Leveraging Limited Power Using existing agreements Cotton Applying shrimp-turtle case to global warming

Legitimacy of Global Political Institutions and American Leadership : 

Legitimacy of Global Political Institutions and American Leadership Issues of legitimacy of political institutions and decisions become most intense when the decisions are seen to fail Trade liberalization did not bring the benefits promised Many countries saw their incomes actually falling In Iraq, leaders have been seen to lie or mislead Thousands of lives have been lost American unilateralism has not made the world safer Many have already suffered as a result of the increased instability to which American actions have given rise, and more are likely to suffer in the future.

Confidence in the Credibility of the Statements of Leaders: 

Confidence in the Credibility of the Statements of Leaders Why should it be believed that the United States is committed to creating a fair trading system? Why should it be believed that its policies in other spheres represent anything other than ideology or its interests or special interests within America? Problems especially severe when positions seem hypocritical

Hypocrisy and Inconsistency: 

Hypocrisy and Inconsistency The understanding of the Uruguay Round was that agricultural subsidies would not increase and actually be cut Export subsidies were… But overall subsidies were increased America doubled its subsidies, claiming that technical loopholes that it had put in meant that it was entitled to do so But even those claims exacerbate the skepticism America went so far as to claim that cotton subsidies were not trade distorting When they plainly were (and the WTO panel found so)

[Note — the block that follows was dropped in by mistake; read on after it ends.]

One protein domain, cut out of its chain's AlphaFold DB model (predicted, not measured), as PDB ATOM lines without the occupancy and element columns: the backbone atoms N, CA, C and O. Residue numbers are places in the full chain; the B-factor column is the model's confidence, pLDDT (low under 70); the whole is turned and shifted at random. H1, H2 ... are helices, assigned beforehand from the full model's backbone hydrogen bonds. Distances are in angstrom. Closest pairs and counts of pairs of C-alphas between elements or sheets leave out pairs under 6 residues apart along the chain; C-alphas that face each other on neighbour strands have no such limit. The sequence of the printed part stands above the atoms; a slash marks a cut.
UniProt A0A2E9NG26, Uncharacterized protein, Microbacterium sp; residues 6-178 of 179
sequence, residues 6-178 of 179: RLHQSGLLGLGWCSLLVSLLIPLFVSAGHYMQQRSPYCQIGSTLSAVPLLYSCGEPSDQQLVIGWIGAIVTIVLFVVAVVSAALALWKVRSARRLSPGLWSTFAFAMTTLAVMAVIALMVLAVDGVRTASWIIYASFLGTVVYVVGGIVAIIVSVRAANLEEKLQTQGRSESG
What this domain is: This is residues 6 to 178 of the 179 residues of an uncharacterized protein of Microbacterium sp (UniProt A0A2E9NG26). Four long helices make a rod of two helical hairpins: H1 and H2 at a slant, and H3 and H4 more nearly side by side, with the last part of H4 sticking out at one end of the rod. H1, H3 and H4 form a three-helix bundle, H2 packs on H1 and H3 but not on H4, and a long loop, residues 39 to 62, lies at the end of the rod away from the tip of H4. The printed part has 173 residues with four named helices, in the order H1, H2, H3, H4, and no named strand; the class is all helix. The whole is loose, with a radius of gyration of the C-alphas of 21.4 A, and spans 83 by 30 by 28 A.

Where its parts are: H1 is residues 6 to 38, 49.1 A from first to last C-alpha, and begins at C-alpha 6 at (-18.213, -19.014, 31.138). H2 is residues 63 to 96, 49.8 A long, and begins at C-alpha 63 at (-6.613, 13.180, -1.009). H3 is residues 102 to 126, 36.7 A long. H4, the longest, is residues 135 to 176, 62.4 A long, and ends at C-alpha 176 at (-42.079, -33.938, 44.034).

Other Examples: 

Other Examples Differences in positions on Budget deficits Mandate of the central bank Social security

Democratic Forces for Change: 

Democratic Forces for Change Democratic deficit Voting rights Representation Lack of democratic accountability Those who are dissatisfied with IMF or WTO agreements have limited recourse Gets reflected in actions, procedures, and outcomes Choice of the head of the IMF

Governance Fundamental Problem: 

Governance Fundamental Problem Helps explain problems Lack of concern for equity Policies that reflect special interests and particular ideologies Seeming lack of concern for public perceptions Special interests often try to get in international arena what they could not get domestically Takings provision in Chapter 11 Unbalanced intellectual property not reflecting concerns of users, scientific community, others Restrictions on generic drugs

Tempering Capitalism: 

Tempering Capitalism Inside countries, democratic processes have tempered capitalism Recognizing market failures And ensuring modicum of social justice and solidarity

Tempering Capitalism: 

Tempering Capitalism In the international arena, this tempering is often limited Partly because of lack of democratic accountability But partly because social conscience—notions of social justice and solidarity—often get greatly circumscribed at national borders

Growing Concern About Democratic Deficit: 

Growing Concern About Democratic Deficit Provides basis for optimism concerning reform Undermines political legitimacy Violates basic commitment to democratic processes The “undemocratic international governance” may undermine democratic processes at home Dominant role played by special interests and ideologies reflects a deficiency in domestic democratic processes

Final Force for Change: 

Final Force for Change Change in mindset which globalization itself is bringing about Improvements in communication and the lowering of transportation costs have brought with them an increasing familiarity with those in other countries Growing recognition that we live in a single planet and that we are increasingly interdependent

Reforms: